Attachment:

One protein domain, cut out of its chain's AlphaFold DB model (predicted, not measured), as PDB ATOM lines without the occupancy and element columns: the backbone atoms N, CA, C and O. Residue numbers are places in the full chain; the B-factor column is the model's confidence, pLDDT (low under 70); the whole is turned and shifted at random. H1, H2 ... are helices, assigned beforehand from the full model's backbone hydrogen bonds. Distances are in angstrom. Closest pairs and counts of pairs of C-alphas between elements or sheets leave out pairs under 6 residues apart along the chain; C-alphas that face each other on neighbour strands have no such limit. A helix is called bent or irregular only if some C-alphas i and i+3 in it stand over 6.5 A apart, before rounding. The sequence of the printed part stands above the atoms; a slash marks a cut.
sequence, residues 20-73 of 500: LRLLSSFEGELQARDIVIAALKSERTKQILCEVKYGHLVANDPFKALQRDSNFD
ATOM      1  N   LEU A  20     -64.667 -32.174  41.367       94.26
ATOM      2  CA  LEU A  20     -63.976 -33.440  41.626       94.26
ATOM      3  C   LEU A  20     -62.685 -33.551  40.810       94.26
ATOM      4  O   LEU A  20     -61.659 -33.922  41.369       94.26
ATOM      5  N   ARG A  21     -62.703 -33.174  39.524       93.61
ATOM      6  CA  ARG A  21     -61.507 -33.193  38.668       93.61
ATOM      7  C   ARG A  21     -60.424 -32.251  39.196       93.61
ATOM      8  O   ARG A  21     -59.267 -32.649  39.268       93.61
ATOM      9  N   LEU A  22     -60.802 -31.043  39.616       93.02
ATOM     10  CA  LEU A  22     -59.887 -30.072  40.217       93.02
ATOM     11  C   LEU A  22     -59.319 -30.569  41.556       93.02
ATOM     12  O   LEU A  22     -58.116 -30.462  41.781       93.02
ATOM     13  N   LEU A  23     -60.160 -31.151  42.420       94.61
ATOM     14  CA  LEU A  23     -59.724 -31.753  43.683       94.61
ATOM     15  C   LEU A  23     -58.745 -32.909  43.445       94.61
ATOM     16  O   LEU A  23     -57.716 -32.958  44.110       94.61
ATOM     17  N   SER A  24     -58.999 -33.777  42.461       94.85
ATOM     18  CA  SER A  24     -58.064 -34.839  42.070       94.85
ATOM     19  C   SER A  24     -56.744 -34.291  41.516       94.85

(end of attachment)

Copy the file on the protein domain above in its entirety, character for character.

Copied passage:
One protein domain, cut out of its chain's AlphaFold DB model (predicted, not measured), as PDB ATOM lines without the occupancy and element columns: the backbone atoms N, CA, C and O. Residue numbers are places in the full chain; the B-factor column is the model's confidence, pLDDT (low under 70); the whole is turned and shifted at random. H1, H2 ... are helices, assigned beforehand from the full model's backbone hydrogen bonds. Distances are in angstrom. Closest pairs and counts of pairs of C-alphas between elements or sheets leave out pairs under 6 residues apart along the chain; C-alphas that face each other on neighbour strands have no such limit. A helix is called bent or irregular only if some C-alphas i and i+3 in it stand over 6.5 A apart, before rounding. The sequence of the printed part stands above the atoms; a slash marks a cut.
sequence, residues 20-73 of 500: LRLLSSFEGELQARDIVIAALKSERTKQILCEVKYGHLVANDPFKALQRDSNFD
ATOM      1  N   LEU A  20     -64.667 -32.174  41.367       94.26
ATOM      2  CA  LEU A  20     -63.976 -33.440  41.626       94.26
ATOM      3  C   LEU A  20     -62.685 -33.551  40.810       94.26
ATOM      4  O   LEU A  20     -61.659 -33.922  41.369       94.26
ATOM      5  N   ARG A  21     -62.703 -33.174  39.524       93.61
ATOM      6  CA  ARG A  21     -61.507 -33.193  38.668       93.61
ATOM      7  C   ARG A  21     -60.424 -32.251  39.196       93.61
ATOM      8  O   ARG A  21     -59.267 -32.649  39.268       93.61
ATOM      9  N   LEU A  22     -60.802 -31.043  39.616       93.02
ATOM     10  CA  LEU A  22     -59.887 -30.072  40.217       93.02
ATOM     11  C   LEU A  22     -59.319 -30.569  41.556       93.02
ATOM     12  O   LEU A  22     -58.116 -30.462  41.781       93.02
ATOM     13  N   LEU A  23     -60.160 -31.151  42.420       94.61
ATOM     14  CA  LEU A  23     -59.724 -31.753  43.683       94.61
ATOM     15  C   LEU A  23     -58.745 -32.909  43.445       94.61
ATOM     16  O   LEU A  23     -57.716 -32.958  44.110       94.61
ATOM     17  N   SER A  24     -58.999 -33.777  42.461       94.85
ATOM     18  CA  SER A  24     -58.064 -34.839  42.070       94.85
ATOM     19  C   SER A  24     -56.744 -34.291  41.516       94.85